A Springfield woman who claimed her doctor permanently injured her after he fell on her during a drunken stumble has been awarded $6 million.

Elizabeth Nelligan, 24, sued Dr. Mark Radzicki in 2005, claiming that during a social visit to his house, Radzicki broke her foot after he knocked her over while he was intoxicated. On Monday, a jury in Hampden Superior Court in Springfield awarded Nelligan $5 million. An additional $1 million in interest was awarded by the court.

Radzicki was Nelligan's primary care physician when she and her mother went to his house for dinner in January 2005. Nelligan's mother was dating Radzicki at the time.

In her negligence lawsuit, Nelligan said Radzicki became intoxicated, then staggered, stepped onto her right foot, lost his balance and fell on her. Nelligan said she was knocked to the floor, with her foot underneath her.

Her attorney, Charlotte Glinka, said X-rays taken the next day did not show a broken bone, but follow up X-rays several weeks later showed a healing fracture in her foot. The injury developed into a condition known as Reflex Sympathetic Dystrophy, or RSD, a chronic neurological syndrome with symptoms including severe burning pain, tissue swelling and increased sensitivity to touch. Entertainer Paula Abdul has said she was diagnosed with RSD in 2004.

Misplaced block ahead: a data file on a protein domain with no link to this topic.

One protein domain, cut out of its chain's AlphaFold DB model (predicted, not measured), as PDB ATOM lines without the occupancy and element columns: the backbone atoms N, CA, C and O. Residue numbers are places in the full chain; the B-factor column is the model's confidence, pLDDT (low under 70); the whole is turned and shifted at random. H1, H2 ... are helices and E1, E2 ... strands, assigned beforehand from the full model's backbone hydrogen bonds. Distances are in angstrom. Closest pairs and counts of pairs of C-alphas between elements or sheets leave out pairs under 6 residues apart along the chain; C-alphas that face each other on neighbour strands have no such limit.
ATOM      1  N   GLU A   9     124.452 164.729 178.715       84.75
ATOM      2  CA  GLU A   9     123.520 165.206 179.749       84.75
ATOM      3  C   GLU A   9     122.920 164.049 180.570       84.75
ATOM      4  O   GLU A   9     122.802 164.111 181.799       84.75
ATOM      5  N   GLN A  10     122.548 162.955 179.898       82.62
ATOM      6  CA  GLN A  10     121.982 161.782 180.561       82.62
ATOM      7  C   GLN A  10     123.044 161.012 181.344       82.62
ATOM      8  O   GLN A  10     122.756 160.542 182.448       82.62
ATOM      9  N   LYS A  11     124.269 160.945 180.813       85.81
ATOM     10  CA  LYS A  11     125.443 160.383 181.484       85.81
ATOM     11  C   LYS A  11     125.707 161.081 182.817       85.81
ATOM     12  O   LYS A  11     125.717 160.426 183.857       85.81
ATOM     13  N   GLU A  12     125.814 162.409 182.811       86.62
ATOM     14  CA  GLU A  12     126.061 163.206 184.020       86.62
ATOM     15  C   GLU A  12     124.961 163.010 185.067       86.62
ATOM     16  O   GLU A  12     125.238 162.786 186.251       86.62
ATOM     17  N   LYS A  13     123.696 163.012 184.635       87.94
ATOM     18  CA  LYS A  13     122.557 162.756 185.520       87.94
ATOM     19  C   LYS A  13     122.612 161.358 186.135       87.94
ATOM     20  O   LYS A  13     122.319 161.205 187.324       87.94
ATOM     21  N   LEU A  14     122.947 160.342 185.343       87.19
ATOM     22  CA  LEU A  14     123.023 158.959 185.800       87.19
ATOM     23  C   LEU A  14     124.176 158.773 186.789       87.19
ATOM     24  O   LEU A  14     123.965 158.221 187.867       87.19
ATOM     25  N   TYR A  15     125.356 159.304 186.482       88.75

Glinka said Nelligan, who was a college student when she was injured, has suffered nearly constant pain since and was forced to drop out of school for two years to manage it. She said Nelligan, who returned to college last fall, abandoned plans to go to medical school because she believes her pain would make it impossible for her to handle the demands of being a doctor.

"What the jury heard was that she could live another 50-plus years and she will always have this," Glinka said. "It can wax and wane, and it can be better at times and worse at times, but it will always be there."

During the trial, Radzicki denied Nelligan's claim that he was drunk. Radzicki, a general practitioner in Springfield, could not be reached for comment on the jury's verdict. Messages left for him Wednesday at his office were not immediately returned. His attorney, Timothy Netkovick, also did not immediately return a call seeking comment.

Glinka said Nelligan had surgery to implant a spinal stimulator, which has relieved some of the pain from her condition, also known as Complex Regional Pain Syndrome. Nelligan still takes pain and antidepressant medication, Glinka said.